Mutual Authentication

Mutual authentication, also known as two-way authentication, is a security process in which entities authenticate each other before actual communication occurs. In a network environment, this requires that both the client and the server must provide digital certificates to prove their identities. In a mutual authentication process, a connection can occur only if the client and the server exchange, verify, and trust each other's certificates. The certificate exchange occurs by means of the Transport Layer Security (TLS) protocol. The core of this process is to make sure that clients communicate with legitimate servers, and servers cooperate only with clients who attempt access for legitimate purposes.

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To authorize both the subscriber and publisher, you can use JWT and Mutual Authentication. To complete the configuration you have to configure at least one of these methods.

The mutual authentication process involves the following certificates:

  • Root CA certificate
    Used to identify a certificate authority (CA) that signed a client's certificate. It is a self-signed certificate that meets the X.509 standard, defining the format of public key certificates. In IoT products, clients upload a root CA certificate or a certificate chain to verify that the certificates that client devices send to edge servers can be trusted.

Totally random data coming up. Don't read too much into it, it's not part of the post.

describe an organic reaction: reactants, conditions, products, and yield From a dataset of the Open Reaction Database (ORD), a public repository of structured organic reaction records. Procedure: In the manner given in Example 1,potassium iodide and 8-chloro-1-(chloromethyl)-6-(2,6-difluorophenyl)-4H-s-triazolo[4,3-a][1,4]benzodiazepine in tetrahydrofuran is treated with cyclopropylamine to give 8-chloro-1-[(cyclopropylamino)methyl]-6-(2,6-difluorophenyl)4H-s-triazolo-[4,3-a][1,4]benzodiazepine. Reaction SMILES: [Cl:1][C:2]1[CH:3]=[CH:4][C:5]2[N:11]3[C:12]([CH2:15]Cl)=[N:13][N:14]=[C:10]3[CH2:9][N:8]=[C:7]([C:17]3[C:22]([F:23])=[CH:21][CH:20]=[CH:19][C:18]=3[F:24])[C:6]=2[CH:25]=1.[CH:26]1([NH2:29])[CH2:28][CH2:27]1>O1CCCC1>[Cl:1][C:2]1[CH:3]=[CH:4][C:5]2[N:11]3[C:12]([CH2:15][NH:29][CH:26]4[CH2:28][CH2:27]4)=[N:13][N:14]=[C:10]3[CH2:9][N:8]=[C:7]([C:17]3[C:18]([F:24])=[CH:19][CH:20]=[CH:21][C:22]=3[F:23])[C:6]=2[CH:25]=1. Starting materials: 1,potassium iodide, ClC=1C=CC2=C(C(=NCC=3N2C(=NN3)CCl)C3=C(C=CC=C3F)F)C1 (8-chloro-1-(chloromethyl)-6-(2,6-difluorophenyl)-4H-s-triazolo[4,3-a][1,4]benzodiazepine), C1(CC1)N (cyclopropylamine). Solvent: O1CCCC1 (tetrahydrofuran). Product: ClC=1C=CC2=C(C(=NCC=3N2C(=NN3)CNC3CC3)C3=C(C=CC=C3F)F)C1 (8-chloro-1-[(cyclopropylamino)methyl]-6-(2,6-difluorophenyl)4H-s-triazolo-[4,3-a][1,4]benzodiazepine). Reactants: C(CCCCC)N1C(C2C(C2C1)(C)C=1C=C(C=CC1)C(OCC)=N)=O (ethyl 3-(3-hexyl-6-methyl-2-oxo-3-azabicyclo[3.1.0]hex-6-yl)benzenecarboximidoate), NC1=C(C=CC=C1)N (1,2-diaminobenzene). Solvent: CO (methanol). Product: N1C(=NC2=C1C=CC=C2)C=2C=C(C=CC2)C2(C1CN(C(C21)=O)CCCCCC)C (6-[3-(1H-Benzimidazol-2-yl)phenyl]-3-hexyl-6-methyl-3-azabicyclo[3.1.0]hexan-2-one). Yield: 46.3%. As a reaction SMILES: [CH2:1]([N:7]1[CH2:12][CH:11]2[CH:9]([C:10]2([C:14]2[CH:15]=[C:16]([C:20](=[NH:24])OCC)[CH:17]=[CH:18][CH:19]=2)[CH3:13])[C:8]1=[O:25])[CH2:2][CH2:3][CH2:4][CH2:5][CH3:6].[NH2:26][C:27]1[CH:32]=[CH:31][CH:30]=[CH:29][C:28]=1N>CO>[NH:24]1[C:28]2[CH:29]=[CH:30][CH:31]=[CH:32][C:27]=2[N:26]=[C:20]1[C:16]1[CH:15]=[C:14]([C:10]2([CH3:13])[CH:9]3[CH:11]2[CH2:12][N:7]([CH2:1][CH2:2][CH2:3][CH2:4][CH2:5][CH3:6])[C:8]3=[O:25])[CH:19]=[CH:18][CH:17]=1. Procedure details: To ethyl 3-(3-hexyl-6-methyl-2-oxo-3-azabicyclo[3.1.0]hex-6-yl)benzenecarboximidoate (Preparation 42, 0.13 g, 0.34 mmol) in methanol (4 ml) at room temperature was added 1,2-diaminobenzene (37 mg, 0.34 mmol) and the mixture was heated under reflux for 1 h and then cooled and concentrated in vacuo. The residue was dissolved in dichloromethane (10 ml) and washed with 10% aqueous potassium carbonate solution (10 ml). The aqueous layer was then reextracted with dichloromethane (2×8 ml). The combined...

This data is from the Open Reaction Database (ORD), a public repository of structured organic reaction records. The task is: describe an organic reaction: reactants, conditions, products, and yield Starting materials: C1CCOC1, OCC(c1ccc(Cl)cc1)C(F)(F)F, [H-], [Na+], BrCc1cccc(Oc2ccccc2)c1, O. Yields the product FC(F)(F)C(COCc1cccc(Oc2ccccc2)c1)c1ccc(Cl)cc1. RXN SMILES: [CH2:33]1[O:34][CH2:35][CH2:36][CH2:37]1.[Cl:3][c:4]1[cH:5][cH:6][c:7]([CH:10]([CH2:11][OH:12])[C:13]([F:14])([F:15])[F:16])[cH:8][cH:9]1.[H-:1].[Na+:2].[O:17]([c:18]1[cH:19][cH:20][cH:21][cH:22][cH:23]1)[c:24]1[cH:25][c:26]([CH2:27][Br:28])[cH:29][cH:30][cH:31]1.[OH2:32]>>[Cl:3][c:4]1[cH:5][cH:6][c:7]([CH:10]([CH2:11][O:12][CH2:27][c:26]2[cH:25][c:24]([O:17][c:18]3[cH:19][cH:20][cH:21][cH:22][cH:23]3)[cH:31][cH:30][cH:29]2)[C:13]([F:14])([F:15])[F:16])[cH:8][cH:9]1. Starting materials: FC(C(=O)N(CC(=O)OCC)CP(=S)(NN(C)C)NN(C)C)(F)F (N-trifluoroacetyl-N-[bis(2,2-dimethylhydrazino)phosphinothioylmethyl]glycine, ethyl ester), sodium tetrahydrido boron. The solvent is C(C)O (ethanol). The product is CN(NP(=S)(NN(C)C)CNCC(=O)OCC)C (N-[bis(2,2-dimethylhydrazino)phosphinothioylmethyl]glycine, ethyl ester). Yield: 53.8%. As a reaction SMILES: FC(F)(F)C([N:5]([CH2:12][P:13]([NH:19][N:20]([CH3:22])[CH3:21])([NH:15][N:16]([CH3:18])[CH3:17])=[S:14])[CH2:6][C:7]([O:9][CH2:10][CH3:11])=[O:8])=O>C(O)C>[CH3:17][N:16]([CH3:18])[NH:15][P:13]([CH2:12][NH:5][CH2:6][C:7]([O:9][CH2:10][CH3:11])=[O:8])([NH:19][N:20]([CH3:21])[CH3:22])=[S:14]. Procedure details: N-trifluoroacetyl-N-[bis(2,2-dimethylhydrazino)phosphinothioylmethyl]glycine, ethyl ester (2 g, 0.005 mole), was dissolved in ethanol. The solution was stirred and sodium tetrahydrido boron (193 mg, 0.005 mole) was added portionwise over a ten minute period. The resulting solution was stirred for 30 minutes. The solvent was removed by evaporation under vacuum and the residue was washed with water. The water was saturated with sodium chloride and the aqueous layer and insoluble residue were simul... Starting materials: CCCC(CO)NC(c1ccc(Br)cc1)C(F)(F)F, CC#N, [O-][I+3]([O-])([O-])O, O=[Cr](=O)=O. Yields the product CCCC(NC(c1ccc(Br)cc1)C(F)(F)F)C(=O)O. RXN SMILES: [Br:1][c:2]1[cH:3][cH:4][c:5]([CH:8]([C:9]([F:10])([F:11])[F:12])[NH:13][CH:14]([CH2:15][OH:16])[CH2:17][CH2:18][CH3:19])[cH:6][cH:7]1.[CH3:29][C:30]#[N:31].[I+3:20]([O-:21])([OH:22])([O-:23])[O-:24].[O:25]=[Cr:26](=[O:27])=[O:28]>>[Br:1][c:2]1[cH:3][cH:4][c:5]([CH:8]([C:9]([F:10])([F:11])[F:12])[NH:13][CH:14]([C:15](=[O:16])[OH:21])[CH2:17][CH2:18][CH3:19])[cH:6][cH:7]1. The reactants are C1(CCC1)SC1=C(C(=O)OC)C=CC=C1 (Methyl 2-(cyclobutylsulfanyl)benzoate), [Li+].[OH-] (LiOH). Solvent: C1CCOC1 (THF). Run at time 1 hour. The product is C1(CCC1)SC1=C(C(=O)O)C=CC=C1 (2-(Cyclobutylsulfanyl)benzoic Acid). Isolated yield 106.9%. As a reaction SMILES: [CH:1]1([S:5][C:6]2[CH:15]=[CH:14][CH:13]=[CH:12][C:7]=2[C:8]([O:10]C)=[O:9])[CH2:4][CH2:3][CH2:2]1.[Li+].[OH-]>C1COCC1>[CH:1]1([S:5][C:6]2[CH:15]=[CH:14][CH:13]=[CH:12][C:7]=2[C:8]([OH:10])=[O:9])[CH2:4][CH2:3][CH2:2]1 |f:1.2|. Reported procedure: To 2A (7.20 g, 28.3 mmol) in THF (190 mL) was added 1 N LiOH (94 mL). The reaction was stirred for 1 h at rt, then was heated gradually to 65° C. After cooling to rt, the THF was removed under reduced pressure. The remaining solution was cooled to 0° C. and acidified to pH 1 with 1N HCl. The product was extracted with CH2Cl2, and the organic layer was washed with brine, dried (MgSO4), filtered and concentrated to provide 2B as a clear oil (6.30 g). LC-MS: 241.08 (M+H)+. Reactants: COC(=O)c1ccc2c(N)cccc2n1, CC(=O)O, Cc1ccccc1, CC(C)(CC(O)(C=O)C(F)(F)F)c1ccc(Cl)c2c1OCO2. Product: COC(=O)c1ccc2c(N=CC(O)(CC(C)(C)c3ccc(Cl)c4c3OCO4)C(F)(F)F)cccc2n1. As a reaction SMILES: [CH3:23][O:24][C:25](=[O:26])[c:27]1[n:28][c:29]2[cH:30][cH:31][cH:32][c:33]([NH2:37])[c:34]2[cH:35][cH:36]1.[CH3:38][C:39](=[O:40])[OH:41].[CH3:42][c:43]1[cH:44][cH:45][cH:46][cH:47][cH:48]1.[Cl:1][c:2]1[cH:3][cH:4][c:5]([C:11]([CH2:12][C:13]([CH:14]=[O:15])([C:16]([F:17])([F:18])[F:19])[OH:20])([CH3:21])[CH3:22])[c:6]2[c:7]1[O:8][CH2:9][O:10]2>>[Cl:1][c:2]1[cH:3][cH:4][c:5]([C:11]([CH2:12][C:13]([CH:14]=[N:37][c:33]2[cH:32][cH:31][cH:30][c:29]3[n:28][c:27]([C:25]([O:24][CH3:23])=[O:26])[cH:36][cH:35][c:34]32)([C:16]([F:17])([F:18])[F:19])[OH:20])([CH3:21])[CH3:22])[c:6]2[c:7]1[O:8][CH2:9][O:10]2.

• Server SSL certificate
    Used to identify edge servers to client devices over TLS and to establish a secure connection during the TLS handshake. It is the enhanced TLS certificate that you provide in your property configuration.

  • Client SSL certificate
    Used to identify client devices to edge servers over TLS. This certificate must meet the X.509 standard, defining the format of public key certificates.

Authenticating and establishing an encrypted channel using certificate-based mutual authentication

The process involves the following steps:

  1. During configuration, administrators provide a root CA certificate or a certificate chain used to sign certificates on client devices.

  2. The Edge Connect application deploys the certificate chain to the ‚ÄčAkamai‚Äč Platform.

  3. Once the signing CA certificates propagate across the ‚ÄčAkamai‚Äč Platform, client device can connect by using MQTT, HTTP, or WebSocket protocols and request access to a topic.

  4. The edge server presents its certificate to the client device.

  5. The client device checks its list of trusted CAs and verifies the server's certificate.

  6. If successful, the client device sends its certificate to the edge server.

  7. The edge server checks its list of CAs and verifies the client device's certificate.

  8. If successful, a secure connection between the server and the client device is established.

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